The RSS is a fascist organisation modelled on Hitler’s Brown shirts and their role in the massacres is well documented:

    http://hrw.org/reports/2002/india/index.htm#TopOfPage

    The BJP and the rest of the Hindutva chauvinists have always been fractional at time. It’s in their nature as they are all fighting for power.
    Modi may have an image problem outside Gujarat, but in the state he is seen as someone who, to put it crudely, ‘put the Muslims in their place’.
    Just as Sikhs were made scapegoats in the 80s by the communal Congress (I) party, so are the Muslims of Gujarat of late. The only hope is that the younger generation of Indians break away from India’s shameful past. One hopes.

  9. Leon — on 7th December, 2007 at 3:02 pm  

    I’m beginning to see why Sunny once said he wanted to focus more on domestic politics, all this ‘back home politics’ makes for tedious reading at times…

  10. Sofia — on 7th December, 2007 at 3:41 pm  

    oh dear..a blot? oh so apart from all those deaths..he’s a thoroughly decent man…puhleez! try telling that to the people that lost family during the riots

  11. KSingh — on 7th December, 2007 at 7:24 pm  

    News items on Modi covered by the BBC

    http://news.bbc.co.uk/1/hi/world/south_asia/7132034.stm

  12. Raju — on 7th December, 2007 at 9:28 pm  

    Political winds in India change like wild fires. The corrupt politicans use the uneducated poor masses to whip up hysteria trying to wipe out their percieved religious/national enemies (meaning less votes for their political opponents in elections).

    I’d personally like all UK Indian Congress party linked groups to be proscribed under the terrorism act, this would be just in light of their activies in 1984. The same should be done with BJP if found to be involved directly in carrying out state terrorism against innocent civilians.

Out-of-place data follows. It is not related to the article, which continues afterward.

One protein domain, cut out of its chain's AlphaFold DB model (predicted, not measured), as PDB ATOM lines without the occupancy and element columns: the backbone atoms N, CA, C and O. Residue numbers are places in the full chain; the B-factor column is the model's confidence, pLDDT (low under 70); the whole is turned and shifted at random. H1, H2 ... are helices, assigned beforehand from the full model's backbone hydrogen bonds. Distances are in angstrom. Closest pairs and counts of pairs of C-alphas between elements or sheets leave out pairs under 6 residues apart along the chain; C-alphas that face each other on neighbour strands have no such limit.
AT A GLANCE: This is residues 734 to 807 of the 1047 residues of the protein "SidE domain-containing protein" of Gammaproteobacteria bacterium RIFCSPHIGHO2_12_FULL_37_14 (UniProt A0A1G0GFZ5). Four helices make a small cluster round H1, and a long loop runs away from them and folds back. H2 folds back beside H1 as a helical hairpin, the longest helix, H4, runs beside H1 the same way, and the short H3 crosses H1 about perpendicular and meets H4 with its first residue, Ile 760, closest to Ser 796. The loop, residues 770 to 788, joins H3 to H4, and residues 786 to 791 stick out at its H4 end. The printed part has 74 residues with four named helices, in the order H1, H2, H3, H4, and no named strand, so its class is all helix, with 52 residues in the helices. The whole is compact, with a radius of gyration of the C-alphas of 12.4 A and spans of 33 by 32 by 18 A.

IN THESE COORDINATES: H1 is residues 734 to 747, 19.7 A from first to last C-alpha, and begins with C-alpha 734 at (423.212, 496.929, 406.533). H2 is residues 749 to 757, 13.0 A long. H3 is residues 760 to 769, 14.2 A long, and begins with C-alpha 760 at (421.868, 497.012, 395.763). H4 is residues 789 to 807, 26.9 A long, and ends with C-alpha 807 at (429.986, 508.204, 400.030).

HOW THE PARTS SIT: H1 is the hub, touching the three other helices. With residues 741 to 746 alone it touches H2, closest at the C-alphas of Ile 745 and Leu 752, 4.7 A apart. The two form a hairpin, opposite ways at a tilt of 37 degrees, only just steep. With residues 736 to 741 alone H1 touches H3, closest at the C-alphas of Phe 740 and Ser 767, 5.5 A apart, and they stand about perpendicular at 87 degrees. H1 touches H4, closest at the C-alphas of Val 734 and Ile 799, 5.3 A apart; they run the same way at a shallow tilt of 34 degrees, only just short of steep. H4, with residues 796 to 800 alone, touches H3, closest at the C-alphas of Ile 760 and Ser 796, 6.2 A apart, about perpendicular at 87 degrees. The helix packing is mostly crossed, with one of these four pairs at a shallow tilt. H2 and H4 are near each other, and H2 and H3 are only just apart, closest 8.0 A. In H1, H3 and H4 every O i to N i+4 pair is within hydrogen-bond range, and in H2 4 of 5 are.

We need peoples justice movement, so that oversea’s state terrorism parties are rooted out and banned from raising funds aboard or their members blacklisted from entering the EU. Otherwise why are seperatist groups banned? Social justice should over ride economic interests.

  13. Desi Italiana — on 7th December, 2007 at 9:42 pm  

    Indy:

    “But since then Modi has proved his mettle as an able administrator and these days he enjoys strong support in the country and abroad.”

    “Country” and “abroad”? Like, who?

  14. Desi Italiana — on 7th December, 2007 at 9:53 pm  

    I’m so freaking tired of people bringing up Gujarat’s economy. Who the fuck cares? Do people have no effing humanity? There are thousands languishing in camps, a couple thousand have been killed, and the consequential scars of those events are going to stick around for generations to come. Somehow, people think that just because someone runs the economy well, we should look over the other “blots”. What a load of crap. People who feel this way should learn about the names “Shah of Iran” and “Mussolini” and their histories (learning the word “fascism” might also be beneficial here).

    “But since then Modi has proved his mettle as an able administrator and these days he enjoys strong support in the country and abroad.”

    Too bad Modi has not been an “able administrator” when it comes to executing justice and the rule of law.

  15. Sunny — on 8th December, 2007 at 1:50 am  

    Unemployment in Gujarat are record lows. Yes the riots that happened in 2002 are a blot on Modi’s record.

    That’s really funny… and sad, for reasons others have mentioned above.

  16. Indy — on 8th December, 2007 at 5:14 am  

    Modi bashing has become a habit with certain class of liberals. But 2002 was not the first time that religious riots happened in India. Riots have been happening in this country since 1947, in fact, there is one small riot every single day.

    Why is India unable to tackle the problem of religious riots? It is because of the Indian liberals, who are “weak” on law and order. The police machinery is entirely subservient to the political class, so the cops are not allowed to do their duty.